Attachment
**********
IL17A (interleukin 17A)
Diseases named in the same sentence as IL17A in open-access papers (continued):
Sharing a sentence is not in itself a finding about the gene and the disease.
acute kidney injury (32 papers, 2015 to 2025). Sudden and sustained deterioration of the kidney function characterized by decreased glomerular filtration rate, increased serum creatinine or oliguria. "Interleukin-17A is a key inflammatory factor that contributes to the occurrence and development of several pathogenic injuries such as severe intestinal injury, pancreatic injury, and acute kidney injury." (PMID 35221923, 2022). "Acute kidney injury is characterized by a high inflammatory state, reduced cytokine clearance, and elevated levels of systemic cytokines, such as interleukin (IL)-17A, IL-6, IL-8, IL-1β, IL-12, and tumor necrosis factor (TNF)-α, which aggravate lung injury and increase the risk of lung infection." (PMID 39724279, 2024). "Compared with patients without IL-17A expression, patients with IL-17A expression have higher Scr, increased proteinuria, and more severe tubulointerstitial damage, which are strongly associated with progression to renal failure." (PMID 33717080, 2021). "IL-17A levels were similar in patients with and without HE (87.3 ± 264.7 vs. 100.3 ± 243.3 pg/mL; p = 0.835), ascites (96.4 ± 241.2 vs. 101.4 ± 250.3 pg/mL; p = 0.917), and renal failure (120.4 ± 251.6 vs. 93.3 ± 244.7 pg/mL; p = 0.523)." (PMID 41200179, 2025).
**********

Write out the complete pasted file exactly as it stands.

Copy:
IL17A (interleukin 17A)
Diseases named in the same sentence as IL17A in open-access papers (continued):
Sharing a sentence is not in itself a finding about the gene and the disease.
acute kidney injury (32 papers, 2015 to 2025). Sudden and sustained deterioration of the kidney function characterized by decreased glomerular filtration rate, increased serum creatinine or oliguria. "Interleukin-17A is a key inflammatory factor that contributes to the occurrence and development of several pathogenic injuries such as severe intestinal injury, pancreatic injury, and acute kidney injury." (PMID 35221923, 2022). "Acute kidney injury is characterized by a high inflammatory state, reduced cytokine clearance, and elevated levels of systemic cytokines, such as interleukin (IL)-17A, IL-6, IL-8, IL-1β, IL-12, and tumor necrosis factor (TNF)-α, which aggravate lung injury and increase the risk of lung infection." (PMID 39724279, 2024). "Compared with patients without IL-17A expression, patients with IL-17A expression have higher Scr, increased proteinuria, and more severe tubulointerstitial damage, which are strongly associated with progression to renal failure." (PMID 33717080, 2021). "IL-17A levels were similar in patients with and without HE (87.3 ± 264.7 vs. 100.3 ± 243.3 pg/mL; p = 0.835), ascites (96.4 ± 241.2 vs. 101.4 ± 250.3 pg/mL; p = 0.917), and renal failure (120.4 ± 251.6 vs. 93.3 ± 244.7 pg/mL; p = 0.523)." (PMID 41200179, 2025).